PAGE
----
Howdy paleoposse! Here are this weeks sciency links for your weekend reading pleasure. This weeks links cover gold producing neutron stars, the boredom of travelling to Mars, some words of inspiration from Richard Feynman, and Comic-Con 2013.
Things that are science:
- The Giant Impact Model has long been the go to hypothesis for how the moon formed. But this National Geographic article shows that the debate is far from settled.
- It’s long been understood that any element heavier than iron was likely produced in a super nova. Now scientists are seeing evidence that gold may have its origins in the collision of neutron stars.
- Of all the risks we take sending people to Mars- Microwaved by solar radiation, malfunctioning equipment- none may be as deadly as human boredom
- Ed Yong has a really cool article about the ongoing debate of whether or not the pachycephalysaurus used its dome for headbutting or more ornamental purposes.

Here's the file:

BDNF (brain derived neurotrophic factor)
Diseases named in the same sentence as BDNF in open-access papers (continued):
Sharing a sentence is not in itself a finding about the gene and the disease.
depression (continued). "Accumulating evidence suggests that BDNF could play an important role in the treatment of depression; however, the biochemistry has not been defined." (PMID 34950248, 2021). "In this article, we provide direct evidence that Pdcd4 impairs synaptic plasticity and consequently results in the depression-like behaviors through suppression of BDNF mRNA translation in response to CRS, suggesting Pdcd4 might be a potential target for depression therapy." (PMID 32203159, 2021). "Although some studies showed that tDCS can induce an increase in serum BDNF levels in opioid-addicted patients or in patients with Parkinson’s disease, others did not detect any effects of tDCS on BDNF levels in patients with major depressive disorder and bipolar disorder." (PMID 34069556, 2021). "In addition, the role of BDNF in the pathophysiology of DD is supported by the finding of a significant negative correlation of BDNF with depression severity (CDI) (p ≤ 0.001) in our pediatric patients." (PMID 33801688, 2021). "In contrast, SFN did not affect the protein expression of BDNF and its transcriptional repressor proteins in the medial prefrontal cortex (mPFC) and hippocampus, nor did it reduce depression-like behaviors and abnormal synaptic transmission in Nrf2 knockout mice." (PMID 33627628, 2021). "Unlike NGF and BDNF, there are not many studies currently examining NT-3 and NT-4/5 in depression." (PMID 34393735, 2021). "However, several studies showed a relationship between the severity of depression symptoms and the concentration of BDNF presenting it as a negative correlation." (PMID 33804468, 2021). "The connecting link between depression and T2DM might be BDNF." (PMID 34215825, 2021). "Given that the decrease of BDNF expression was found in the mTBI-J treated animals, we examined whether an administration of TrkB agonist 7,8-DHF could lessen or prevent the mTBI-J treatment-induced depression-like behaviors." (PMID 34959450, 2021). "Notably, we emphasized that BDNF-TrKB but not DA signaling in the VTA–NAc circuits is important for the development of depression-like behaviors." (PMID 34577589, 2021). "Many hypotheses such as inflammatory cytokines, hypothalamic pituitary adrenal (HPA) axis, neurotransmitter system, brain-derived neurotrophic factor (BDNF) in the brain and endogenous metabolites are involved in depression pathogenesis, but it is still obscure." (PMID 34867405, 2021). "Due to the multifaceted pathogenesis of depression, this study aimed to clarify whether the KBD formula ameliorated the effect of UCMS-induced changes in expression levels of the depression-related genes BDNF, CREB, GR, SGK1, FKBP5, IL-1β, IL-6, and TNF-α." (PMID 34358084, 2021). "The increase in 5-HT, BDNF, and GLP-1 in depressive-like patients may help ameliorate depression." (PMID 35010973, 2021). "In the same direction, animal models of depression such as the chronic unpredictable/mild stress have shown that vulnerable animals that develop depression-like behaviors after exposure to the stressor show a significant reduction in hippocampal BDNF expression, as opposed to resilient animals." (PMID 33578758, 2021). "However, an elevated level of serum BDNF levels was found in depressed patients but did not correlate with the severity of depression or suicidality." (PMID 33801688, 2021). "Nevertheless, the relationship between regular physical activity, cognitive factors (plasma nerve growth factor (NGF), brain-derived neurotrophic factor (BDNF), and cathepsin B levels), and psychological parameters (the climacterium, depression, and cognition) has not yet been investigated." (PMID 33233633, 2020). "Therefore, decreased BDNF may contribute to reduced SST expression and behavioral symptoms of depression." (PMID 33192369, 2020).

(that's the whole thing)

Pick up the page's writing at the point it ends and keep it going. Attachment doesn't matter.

Things that are sort of science:
- Darren Naish over at the Scientific American blog network discusses and debunks the various photos used to validate the supposed existence of the Loch Ness monster.
- Gizmodo has an interesting look at how a metal essential to our electronics- copper- makes it from ore to smart phone/tablet/computer/what have you.
- If you’ve yet to have the good fortune of reading or listening to something by Richard Feynman, start with this blog post on Brain Pickings. He was a noted physicist and lecturer who taught not only about physics, but the role of science in society and what makes it such a compelling way of life.
And things that wish they were science (but just as equally fun):
- Finally, someone puts together a love song that will make the nerd kingdom swoon. And there’s a kitten involved. I think the internet has finally fulfilled its calling.
- Speaking of nerds, this week marks the annual pilgrimage of my people to their holiest shrine: San Diego Comic-Con 2013. Boing Boing and io9 cover the convention in all its Mountain Dew fueled glory.